A huge general strike against austerity rocked Portugal on Wednesday of last week. Millions of workers took part in the action, which was organised by the CGTP-IN and UGT union federations.
It was only the second general strike involving both federations since the revolution against the fascist regime in 1974.
About 80 percent of workers took part in the strike, with the capital Lisbon brought to a standstill.
The strike hit transport, health, education, the councils, mail services and telecommunications.
The Portuguese people want to give a red card to the minority Socialist Party government of Jose Socrates.
It is following neoliberal policies with the support of the right wing Social Democratic Party.
People oppose the EU’s policies, which bailed out the banks and the financial sector at the expense of people and workers.
The radical Left Bloc party and the Communist Party voted against the 2011 budget, which cuts public sector wages by 5 percent, freezes pensions and raises VAT from 21 to 23 percent.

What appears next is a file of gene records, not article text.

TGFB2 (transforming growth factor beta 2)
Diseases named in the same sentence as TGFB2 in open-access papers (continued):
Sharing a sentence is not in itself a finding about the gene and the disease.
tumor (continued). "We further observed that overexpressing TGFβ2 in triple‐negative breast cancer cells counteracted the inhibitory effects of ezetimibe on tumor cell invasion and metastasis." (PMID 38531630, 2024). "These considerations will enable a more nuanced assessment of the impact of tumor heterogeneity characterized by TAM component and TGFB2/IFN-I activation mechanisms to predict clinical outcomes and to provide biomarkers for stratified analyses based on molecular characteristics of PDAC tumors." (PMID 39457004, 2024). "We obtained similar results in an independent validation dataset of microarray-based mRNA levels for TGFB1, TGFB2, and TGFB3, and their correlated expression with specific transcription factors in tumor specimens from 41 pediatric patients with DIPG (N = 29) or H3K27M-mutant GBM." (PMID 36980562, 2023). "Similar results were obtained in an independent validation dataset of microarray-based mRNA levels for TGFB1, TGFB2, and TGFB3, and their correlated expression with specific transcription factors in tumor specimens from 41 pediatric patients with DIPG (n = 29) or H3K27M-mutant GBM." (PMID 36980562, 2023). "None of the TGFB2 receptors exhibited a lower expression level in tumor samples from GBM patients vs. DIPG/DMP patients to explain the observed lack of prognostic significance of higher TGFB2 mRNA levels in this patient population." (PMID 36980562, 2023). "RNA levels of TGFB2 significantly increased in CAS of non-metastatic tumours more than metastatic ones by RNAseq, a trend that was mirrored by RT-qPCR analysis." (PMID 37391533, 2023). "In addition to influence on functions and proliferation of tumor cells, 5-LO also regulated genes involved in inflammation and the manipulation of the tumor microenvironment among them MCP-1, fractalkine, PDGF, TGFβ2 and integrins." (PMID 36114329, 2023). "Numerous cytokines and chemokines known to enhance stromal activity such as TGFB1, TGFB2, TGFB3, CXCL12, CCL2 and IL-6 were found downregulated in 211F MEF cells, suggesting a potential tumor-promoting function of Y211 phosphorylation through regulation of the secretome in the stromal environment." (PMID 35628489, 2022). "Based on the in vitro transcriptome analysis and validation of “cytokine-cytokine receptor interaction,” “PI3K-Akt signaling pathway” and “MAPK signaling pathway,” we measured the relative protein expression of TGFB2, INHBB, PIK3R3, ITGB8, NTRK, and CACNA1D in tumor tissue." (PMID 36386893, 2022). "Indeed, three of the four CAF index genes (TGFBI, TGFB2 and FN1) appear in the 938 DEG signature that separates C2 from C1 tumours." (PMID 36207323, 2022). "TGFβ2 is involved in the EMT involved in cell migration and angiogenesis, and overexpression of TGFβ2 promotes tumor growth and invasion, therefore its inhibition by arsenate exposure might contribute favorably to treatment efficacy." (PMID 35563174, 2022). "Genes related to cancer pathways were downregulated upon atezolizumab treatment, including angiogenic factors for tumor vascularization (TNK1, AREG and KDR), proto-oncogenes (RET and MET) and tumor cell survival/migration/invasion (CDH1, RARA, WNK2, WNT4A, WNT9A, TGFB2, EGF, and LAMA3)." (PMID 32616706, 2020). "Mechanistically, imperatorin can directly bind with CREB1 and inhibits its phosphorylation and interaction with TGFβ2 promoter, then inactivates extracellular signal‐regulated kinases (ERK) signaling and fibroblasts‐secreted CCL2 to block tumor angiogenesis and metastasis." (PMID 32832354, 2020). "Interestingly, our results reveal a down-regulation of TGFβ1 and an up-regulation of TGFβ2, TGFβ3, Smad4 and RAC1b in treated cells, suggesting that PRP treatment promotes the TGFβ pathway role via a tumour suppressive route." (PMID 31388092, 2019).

Jorge Costa of the Left Bloc told Socialist Worker, “Three million people on strike is a big no to the Socialist government, their right wing partners, the EU and the IMF.
“The general strike showed that the austerity consensus that bankers and bosses are trying to build is not working.
“Mass struggles are to come. They have to be on a European-wide basis.”
Portugal is experiencing the worst crisis in living memory. About 600,000 Portuguese aged over 65 are malnourished or suffer outright hunger. Only half of the unemployed receive any money from the state. And more cuts are coming.
Some schools are thinking about opening at the weekend and during holidays to serve meals to students, knowing that this is the only full meal that they have.
The same government that calls for sacrifices from the people allows larger companies to pay dividends to shareholders before the end of 2010 so that they are not taxed by the increase imposed by the 2011 budget.
The leaders of the unions said that this is just the beginning of the fight against this attack on workers, with more concerted action planned by the two unions.
The state attacked some pickets with one of the more serious incidents taking place at 5am at the central post office in Lisbon.
Police charged the picket line using pepper gas.
Unfortunately, the unions did not organise a demonstration to show the power of the movement, though people gathered in Rossio Square in central Lisbon.